Calabria is the toe of Italy’s geographical boot. It borders Basilicata to the north and is otherwise surrounded by the Mediterranean Sea. The tip of the toe is a mere 3 kilometres to the island of Sicilia (Sicily). Due to its strategic positioning with the two coastlines along the Tyrrhenian and Ionian Seas, the region has been invaded time and again for centuries. Greeks, Romans, Teutons, Goths, Lombards, Franks, Sicilians, Saracens, French, and Spaniards have left a mark on the language and cuisine. Today it is known for its remarkable natural beauty, the mafia, a purple hued sea, Greek and Byzantine ruins, and agricultural tourism. Traditional local industries include silk, gold work, and textiles. From the woods and the meadows of the Sila and Aspromonte mountains to its beautiful white beaches, Calabria is a scenic place to visit.
The people are known for being fair and determined. In ancient times, Calabria was a place of great wealth. Today, like the other two southernmost regions, Basilicata and Puglia (Apulia), today, it is one of Italy’s poorest. The dialect spoken here is similar to the Sicilian dialect–not surprising considering that for centuries, Reggio has been the entry point for trade, cuisine, and ideas from Sicilia.
What to See
Along the Tyrrhenian and Ionian Coasts and the coastline at the toe of the boot, are splendid beaches, picturesque fishing villages, and well-preserved medieval towns, most notably Gerace, in the mountains of the eastern Aspromonte, and nearby Locri and Mammola. Don’t miss the Costa degli Dei, Capo Vaticano and Tropea and the the crystal blue sea of this spectacular part of the Tyrrhenian coast.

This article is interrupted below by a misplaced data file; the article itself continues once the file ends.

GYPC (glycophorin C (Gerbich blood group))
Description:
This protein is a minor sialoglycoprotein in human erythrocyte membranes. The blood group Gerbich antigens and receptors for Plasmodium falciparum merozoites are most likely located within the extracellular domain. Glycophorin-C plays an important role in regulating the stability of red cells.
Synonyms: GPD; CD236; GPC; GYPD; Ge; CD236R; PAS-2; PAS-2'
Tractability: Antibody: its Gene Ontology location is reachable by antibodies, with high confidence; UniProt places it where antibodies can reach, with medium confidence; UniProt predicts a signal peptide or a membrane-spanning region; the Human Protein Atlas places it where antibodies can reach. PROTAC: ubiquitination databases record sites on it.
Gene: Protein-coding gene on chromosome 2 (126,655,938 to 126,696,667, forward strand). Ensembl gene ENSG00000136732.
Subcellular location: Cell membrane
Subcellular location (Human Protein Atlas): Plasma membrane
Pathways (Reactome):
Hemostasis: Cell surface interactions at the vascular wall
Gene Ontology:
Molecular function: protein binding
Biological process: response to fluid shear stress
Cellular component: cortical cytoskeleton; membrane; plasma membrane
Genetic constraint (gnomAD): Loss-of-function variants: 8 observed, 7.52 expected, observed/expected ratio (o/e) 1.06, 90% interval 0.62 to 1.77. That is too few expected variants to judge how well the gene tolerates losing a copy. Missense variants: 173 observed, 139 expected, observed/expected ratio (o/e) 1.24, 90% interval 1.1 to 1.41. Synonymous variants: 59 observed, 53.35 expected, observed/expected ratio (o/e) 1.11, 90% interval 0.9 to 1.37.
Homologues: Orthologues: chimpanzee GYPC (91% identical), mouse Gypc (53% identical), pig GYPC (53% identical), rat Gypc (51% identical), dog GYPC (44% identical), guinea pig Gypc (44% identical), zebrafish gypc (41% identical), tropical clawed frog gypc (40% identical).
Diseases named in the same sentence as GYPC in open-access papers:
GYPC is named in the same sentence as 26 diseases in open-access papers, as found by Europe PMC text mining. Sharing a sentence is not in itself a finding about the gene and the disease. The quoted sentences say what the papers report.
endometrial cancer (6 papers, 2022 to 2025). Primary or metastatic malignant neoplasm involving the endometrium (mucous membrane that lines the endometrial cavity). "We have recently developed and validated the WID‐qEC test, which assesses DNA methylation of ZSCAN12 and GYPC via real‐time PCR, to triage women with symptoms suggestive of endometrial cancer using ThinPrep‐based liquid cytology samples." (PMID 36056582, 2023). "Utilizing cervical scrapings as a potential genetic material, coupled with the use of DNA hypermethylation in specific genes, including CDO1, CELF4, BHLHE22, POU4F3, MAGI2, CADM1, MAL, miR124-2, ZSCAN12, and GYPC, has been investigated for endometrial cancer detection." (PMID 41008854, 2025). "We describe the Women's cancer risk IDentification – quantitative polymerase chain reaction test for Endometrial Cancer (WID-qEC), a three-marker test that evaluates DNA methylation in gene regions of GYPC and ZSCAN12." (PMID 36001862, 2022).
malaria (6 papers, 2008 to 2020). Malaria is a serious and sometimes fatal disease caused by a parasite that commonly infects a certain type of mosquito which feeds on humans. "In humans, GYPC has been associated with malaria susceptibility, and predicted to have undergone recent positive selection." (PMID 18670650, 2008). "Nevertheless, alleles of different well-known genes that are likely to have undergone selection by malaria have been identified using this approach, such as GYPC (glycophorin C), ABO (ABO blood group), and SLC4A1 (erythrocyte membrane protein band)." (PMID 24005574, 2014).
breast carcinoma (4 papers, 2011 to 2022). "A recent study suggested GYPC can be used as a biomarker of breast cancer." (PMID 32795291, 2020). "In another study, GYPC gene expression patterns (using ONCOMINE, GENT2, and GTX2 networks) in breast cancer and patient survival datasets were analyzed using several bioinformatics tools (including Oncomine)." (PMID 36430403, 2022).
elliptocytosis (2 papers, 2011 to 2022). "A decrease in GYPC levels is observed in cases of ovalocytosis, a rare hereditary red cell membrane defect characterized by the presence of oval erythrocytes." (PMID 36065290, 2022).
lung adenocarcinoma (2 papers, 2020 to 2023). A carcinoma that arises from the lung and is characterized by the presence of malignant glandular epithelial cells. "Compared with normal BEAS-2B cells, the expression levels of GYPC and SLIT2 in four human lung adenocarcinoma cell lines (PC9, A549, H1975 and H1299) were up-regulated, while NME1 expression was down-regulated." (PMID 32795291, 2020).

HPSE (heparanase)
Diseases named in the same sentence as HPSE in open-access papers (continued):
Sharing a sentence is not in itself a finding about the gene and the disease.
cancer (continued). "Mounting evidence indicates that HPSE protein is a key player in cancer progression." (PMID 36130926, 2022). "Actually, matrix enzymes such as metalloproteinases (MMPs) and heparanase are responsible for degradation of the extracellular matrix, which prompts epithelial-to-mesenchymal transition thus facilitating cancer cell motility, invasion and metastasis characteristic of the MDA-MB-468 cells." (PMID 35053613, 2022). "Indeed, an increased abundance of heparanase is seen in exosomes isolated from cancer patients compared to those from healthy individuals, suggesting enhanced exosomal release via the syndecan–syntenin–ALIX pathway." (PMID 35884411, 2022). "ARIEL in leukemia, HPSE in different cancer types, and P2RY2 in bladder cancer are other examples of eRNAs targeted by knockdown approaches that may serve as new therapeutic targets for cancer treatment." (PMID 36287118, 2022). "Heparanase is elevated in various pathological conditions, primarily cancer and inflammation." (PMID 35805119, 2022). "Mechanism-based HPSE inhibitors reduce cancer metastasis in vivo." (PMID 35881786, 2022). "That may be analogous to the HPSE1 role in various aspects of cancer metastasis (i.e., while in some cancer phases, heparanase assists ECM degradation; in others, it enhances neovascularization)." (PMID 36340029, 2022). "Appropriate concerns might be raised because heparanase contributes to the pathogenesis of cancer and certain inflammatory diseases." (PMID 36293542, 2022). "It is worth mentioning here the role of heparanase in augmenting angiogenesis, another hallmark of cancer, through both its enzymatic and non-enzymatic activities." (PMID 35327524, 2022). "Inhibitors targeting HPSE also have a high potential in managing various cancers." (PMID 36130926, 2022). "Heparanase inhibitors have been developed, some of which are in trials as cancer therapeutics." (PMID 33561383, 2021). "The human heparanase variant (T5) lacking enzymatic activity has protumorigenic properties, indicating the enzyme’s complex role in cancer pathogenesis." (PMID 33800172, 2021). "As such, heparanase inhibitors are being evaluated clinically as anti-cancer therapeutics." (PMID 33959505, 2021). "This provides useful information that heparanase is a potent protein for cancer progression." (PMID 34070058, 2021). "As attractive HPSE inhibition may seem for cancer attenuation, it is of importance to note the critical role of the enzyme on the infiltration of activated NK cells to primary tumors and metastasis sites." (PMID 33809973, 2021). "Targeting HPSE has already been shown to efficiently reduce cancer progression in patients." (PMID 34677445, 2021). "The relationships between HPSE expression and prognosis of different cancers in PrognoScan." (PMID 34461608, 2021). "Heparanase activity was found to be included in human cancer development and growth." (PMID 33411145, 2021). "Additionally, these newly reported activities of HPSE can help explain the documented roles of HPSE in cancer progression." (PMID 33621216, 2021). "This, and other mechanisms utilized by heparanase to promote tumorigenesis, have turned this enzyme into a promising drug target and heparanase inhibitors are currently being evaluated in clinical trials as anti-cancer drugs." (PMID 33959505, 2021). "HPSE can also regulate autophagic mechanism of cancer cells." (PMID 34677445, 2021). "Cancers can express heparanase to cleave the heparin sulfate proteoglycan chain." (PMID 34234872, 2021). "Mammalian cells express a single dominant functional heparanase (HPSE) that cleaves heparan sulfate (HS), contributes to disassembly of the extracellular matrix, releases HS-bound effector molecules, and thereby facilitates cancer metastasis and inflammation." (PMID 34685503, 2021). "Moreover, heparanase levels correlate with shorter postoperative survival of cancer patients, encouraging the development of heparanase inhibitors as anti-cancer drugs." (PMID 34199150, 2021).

On the Ionian Coast of Reggio Calabria you can visit the ancient Greek colonies of Petedattilo, Crotone, Stilo, Rossano, and the ruins at Capo Colonna from the Magna Graecia period. Parco Nazionale della Sila (Sila National Park)–the treacherous Scylla of Homer’s Odyssey–is a plateau with forest, lakes, prairies, breath-taking towns along the slopes of the hillsides, remote mountain villages, birds and wildlife, and botanical gardens to visit. In Reggio di Calabria there is a good archaeological museum (Museo Nazionale Archeologico) where you can see the Riace Warriors (bronze warriors) from 5C BC and terracotta low reliefs.